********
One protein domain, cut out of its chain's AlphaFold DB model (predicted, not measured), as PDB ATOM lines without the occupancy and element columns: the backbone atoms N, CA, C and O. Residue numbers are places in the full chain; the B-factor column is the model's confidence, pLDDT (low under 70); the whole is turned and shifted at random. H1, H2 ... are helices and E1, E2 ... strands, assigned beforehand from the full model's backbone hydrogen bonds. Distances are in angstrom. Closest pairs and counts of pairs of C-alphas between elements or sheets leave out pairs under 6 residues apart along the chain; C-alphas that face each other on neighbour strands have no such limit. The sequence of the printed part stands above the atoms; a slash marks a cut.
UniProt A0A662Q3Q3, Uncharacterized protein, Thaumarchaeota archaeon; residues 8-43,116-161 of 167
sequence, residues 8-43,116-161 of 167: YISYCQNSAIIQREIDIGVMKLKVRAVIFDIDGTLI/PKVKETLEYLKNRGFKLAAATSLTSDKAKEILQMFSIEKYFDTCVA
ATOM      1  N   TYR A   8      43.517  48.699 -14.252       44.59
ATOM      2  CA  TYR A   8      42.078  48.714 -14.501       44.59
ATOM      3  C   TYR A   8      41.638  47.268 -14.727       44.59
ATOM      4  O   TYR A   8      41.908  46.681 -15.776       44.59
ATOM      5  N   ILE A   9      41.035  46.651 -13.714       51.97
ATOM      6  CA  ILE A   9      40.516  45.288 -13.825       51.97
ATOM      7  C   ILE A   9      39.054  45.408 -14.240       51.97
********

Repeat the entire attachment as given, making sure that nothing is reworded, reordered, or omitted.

One protein domain, cut out of its chain's AlphaFold DB model (predicted, not measured), as PDB ATOM lines without the occupancy and element columns: the backbone atoms N, CA, C and O. Residue numbers are places in the full chain; the B-factor column is the model's confidence, pLDDT (low under 70); the whole is turned and shifted at random. H1, H2 ... are helices and E1, E2 ... strands, assigned beforehand from the full model's backbone hydrogen bonds. Distances are in angstrom. Closest pairs and counts of pairs of C-alphas between elements or sheets leave out pairs under 6 residues apart along the chain; C-alphas that face each other on neighbour strands have no such limit. The sequence of the printed part stands above the atoms; a slash marks a cut.
UniProt A0A662Q3Q3, Uncharacterized protein, Thaumarchaeota archaeon; residues 8-43,116-161 of 167
sequence, residues 8-43,116-161 of 167: YISYCQNSAIIQREIDIGVMKLKVRAVIFDIDGTLI/PKVKETLEYLKNRGFKLAAATSLTSDKAKEILQMFSIEKYFDTCVA
ATOM      1  N   TYR A   8      43.517  48.699 -14.252       44.59
ATOM      2  CA  TYR A   8      42.078  48.714 -14.501       44.59
ATOM      3  C   TYR A   8      41.638  47.268 -14.727       44.59
ATOM      4  O   TYR A   8      41.908  46.681 -15.776       44.59
ATOM      5  N   ILE A   9      41.035  46.651 -13.714       51.97
ATOM      6  CA  ILE A   9      40.516  45.288 -13.825       51.97
ATOM      7  C   ILE A   9      39.054  45.408 -14.240       51.97